Health as a Right: We believe in social justice and the basic human right to a healthy life. We strive to reduce or eliminate inequity and injustice that affects the health and dignity of all people, especially those who are most vulnerable. We live a shared commitment to equity among our faculty, students, and staff.
Strength Through Diversity: We embrace diversity in our education, research, and service. It’s the right thing to do and the best strategy for successfully engaging and transforming the communities we care about.
Think Forward: We innovate and train our students to lead innovation. We build a culture that challenges conventional thinking, leverages technology, and builds bridges between basic research, translational research, implementation research, public policy, education, and action.
Impact First: We demonstrate our commitment to maximum population health impact by focusing our research, education, and service efforts in areas with the potential to have transformative impact on the health of populations locally and globally.
The most recent (2010) National Research Council Rankings, widely considered the authority on ranking US doctoral programs, identified UC Berkeley as the university with the highest number of programs in the top-five in their field, the highest number of programs in the top-ten in their field, and the second-highest number of programs rated as the best in their field. Specifically, Berkeley received four top rankings in the field of Public Health: #1 for Epidemiology, #6 for Environmental Health Sciences (1st among all Environmental Health Science programs), #6 for Health Services and Policy Analysis (2nd among Health Policy programs); and #35 for Biostatistics (tied for 13th among all Biostatistics programs).
US News and World Report ranks UC Berkeley's Master of Public Health program 8th in the nation. Graduate programs administered through or in affiliation with the School of Public Health also receive high marks from US News, with Environmental Health (College of Engineering) ranked 1st, Health Policy and Management (Goldman School of Public Policy) ranked 3rd, and Biostatistics ranked 17th.
- Gordon Belcourt, former Executive Director of the Montana-Wyoming Tribal Leaders Council, named a Public Health Hero by the Berkeley School of Public Health in 2003.
- Susan Desmond-Hellmann, Chancellor of the University of California, San Francisco (UCSF) and incoming chief executive officer of the Bill & Melinda Gates Foundation.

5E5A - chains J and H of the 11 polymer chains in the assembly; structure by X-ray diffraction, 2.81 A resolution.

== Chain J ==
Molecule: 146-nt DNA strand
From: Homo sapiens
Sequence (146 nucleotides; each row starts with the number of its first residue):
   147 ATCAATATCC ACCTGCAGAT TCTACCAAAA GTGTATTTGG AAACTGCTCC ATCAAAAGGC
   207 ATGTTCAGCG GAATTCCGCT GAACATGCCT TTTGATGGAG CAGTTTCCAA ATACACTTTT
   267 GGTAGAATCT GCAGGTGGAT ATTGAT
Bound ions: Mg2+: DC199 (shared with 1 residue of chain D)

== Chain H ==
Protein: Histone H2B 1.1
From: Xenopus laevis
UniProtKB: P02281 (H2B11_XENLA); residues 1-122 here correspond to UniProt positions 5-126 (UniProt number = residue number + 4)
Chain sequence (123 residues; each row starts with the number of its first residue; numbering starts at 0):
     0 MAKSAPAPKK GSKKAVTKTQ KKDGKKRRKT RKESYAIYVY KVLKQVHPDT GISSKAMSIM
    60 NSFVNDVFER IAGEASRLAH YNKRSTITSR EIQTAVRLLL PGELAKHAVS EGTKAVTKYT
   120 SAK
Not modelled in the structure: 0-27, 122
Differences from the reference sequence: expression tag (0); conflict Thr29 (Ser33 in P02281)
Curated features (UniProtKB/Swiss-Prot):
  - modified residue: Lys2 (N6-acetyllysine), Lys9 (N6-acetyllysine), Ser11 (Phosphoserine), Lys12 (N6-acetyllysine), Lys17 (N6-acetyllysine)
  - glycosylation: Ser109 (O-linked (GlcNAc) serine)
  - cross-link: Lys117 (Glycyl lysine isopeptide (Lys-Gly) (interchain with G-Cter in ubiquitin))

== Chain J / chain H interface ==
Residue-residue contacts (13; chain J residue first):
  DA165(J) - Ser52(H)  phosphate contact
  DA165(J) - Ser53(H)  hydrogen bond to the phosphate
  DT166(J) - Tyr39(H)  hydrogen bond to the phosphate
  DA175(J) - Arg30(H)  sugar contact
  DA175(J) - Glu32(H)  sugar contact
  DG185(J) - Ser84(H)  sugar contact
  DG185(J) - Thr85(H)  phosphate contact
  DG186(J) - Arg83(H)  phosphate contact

- Kenneth P. Moritsugu, US Surgeon General under George W. Bush in 2002 and from 2006-2007
- Sir Michael Marmot, pioneer in research on health inequalities and Professor of Epidemiology and Public Health at University College London
- Kirk R. Smith, leading expert on the health and climate effects of indoor air pollution in developing countries, 2012 Tyler Laureate, contributor to the 2007 Nobel Peace Prize, member of the National Academy of Sciences
- "School of Public Health History". UC Berkeley. Retrieved April 21, 2012.
- "School of Public Health, University of California, Berkeley" (PDF). UC Berkeley. Retrieved April 21, 2012.
- "2010 Rankings: Doctoral Programs in America". The Chronicle of Higher Education. Retrieved April 21, 2012.
- "University of California--Berkeley Graduate Programs". Retrieved April 21, 2012.
- "Schools of Public Health and Public Health programs Accredited by the Council on Education for Public Health" (PDF). Retrieved April 21, 2012.
- "About Us". UC Berkeley. Retrieved April 21, 2012.
- "Timeline: School of Public Health". UC Berkeley. Retrieved April 21, 2012.
- "Areas of Concentration". UC Berkeley. Retrieved April 21, 2012.
- Devlin, Vince (2013-07-17). "Gordon Belcourt remembered as advocate for Indian Country". The Missoulian. Retrieved 2013-08-10.
- "UCSF Chancellor Susan Desmond-Hellmann to Step Down". Susan Desmond-Hellmann, MD, MPH: Chancellor. UCSF. Retrieved 18 December 2013.